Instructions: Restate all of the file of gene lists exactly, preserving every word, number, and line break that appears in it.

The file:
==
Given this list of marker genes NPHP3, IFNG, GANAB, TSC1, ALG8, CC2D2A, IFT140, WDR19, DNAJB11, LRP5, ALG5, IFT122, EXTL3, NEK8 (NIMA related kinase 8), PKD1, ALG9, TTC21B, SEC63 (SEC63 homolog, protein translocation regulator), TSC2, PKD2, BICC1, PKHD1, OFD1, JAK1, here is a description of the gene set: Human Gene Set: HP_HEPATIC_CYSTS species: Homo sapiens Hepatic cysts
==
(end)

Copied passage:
Given this list of marker genes NPHP3, IFNG, GANAB, TSC1, ALG8, CC2D2A, IFT140, WDR19, DNAJB11, LRP5, ALG5, IFT122, EXTL3, NEK8 (NIMA related kinase 8), PKD1, ALG9, TTC21B, SEC63 (SEC63 homolog, protein translocation regulator), TSC2, PKD2, BICC1, PKHD1, OFD1, JAK1, here is a description of the gene set: Human Gene Set: HP_HEPATIC_CYSTS species: Homo sapiens Hepatic cysts